In June, Bush directed the USNS Comfort, a Navy hospital ship, to embark on a four-month voyage to 12 Latin American and Caribbean nations during which its personnel, joined by doctors, nurses and health care volunteers from the non-governmental organization Project HOPE, plan to treat 85,000 patients and conduct up to 1,500 surgeries.          

“We care deeply about the plight of other people, and when we see their suffering we want to help.  And the Comfort is a way for us to send a clear message that we care about the people that live in the neighborhood that we occupy together,” Bush said.  

In remarks later in the day, first lady Laura Bush announced the creation of the Partnership for Breast Cancer Awareness and Research of the Americas, an initiative that brings together medical professionals from the United States, Brazil, Costa Rica and Mexico in the fight against the most common cause of cancer-related death for women worldwide.

Citing trade as the most effective way to alleviate poverty in the Americas, Bush called on the U.S. Congress to approve the free-trade agreements negotiated with Colombia, Panama and Peru.
Bush at conference
White House photo by Chris Greenberg
George Bush comments at the Conversation on the Americas Monday in Arlington, Virgina.

“Trade agreements are good for both sides. It's good for U.S. workers, and it's good for Peruvian, Colombian or Panamanian workers.  And it's in our interest to promote trade,” Bush said.  

Bush highlighted the power of microcredit to help poor farmers start new businesses with help from Guatemalan panelist María Pacheco, general manager of Kiej de los Bosques, a business incubator that has helped communities establish markets in which to sell their crops.

“I'm really optimistic because what I have seen is that trade can be beautiful, a trade that recovers ecosystems, a trade that values ancestral cultures, a trade that incorporates people that were outside of the productive sector for the first time into a supply chain,” Ms. Pacheco said.

Corporations engaged in the region are also active in community-development projects, said panelist Vivian Alegria, director of the Coca-Cola Foundation in Mexico, which is building schools, promoting health and wellness programs and funding arts programs, projects supported by the U.S. president.

“I would encourage companies that do business in the neighborhood to understand that it's one thing to sell a product, it's another thing to help people be able to buy the product and become involved in the communities in which they're doing business,” Bush said.

Since 2004, the United States has invested more than $150 million in education programs across the Western Hemisphere, including a $76 million initiative to help more young people learn English and study at U.S. schools, according to a White House fact sheet.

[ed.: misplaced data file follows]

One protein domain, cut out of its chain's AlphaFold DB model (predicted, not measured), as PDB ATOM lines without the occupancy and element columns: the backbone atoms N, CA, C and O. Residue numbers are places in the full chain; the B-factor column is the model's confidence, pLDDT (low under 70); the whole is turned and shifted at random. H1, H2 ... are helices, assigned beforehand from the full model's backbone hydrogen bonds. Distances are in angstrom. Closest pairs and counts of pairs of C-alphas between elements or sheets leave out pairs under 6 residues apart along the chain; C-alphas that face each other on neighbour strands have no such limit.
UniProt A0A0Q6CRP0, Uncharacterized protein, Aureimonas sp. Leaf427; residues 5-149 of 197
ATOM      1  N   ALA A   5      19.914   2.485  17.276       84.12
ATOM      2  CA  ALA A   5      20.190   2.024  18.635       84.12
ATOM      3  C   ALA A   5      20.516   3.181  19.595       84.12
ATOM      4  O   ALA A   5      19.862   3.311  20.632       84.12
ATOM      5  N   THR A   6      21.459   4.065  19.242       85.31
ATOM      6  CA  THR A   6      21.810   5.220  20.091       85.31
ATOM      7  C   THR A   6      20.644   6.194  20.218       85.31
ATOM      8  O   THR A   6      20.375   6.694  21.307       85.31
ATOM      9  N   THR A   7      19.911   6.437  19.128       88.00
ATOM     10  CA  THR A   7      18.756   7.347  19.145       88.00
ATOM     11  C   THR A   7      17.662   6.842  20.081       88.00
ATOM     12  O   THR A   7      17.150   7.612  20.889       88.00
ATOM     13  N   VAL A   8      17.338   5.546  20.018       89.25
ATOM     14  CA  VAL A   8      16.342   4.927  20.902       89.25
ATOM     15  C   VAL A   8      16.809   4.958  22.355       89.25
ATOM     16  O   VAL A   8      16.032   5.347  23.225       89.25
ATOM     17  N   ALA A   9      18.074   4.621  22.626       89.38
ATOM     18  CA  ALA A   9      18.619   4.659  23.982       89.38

Following Bush’s remarks, several members of his Cabinet led panel discussions at the daylong event.

Mrs. Bush announced partnership including Costa Rica to fight breast cancer
Special to A.M. Costa Rica

Mrs. Laura Bush announced Monday the launch of the Partnership for Breast Cancer Awareness and Research of the Americas. This is an initiative to unite experts from the United States, Brazil, Costa Rica, and Mexico in the fight against breast cancer.

The president's wife spoke during the White House Conference on the Americas in Arlington, Virginia.

The partnership joins the medical expertise of The University of Texas M. D. Anderson Cancer Center with the global grassroots network and educational resources of Susan G. Komen for the Cure, the regional management
experience of the Institute of International Education’s West Coast Center, and the commitment of the U.S government represented by the U.S. Department of State, Bureau of Western Hemisphere Affairs, Office of Public Diplomacy and U.S. embassies in the three countries, said the State Department.

This partnership represents an expansion of the U.S.-Middle East Partnership for Breast Cancer Awareness and Research, launched by Mrs. Bush in June 2006. Building upon workplace awareness programs, community needs assessments and medical exchanges, Partnership for Breast Cancer Awareness and Research of the Americas activities will develop long-term programs that can be used throughout the region, said the State Department.

Gibson visits Arias
with a plan to help

Actor-director Mel Gibson gestures to the obvious enjoyment of President Óscar Arias Sánchez Monday during an hour-long meeting at Arias' Rohrmoser home. The actor said later he just wanted to visit because Arias is a neighbor. Gibson, a frequent visitor, just purchased a tract of land near Sámara. Casa Presidencial said Gibson told Arias he was working on a plan to provide health and education to Costa Rica's Indian population.
Mel Gibson
Casa Presidencial photo

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San José, Costa Rica, Tuesday, July 10, 2007, Vol. 7, No. 135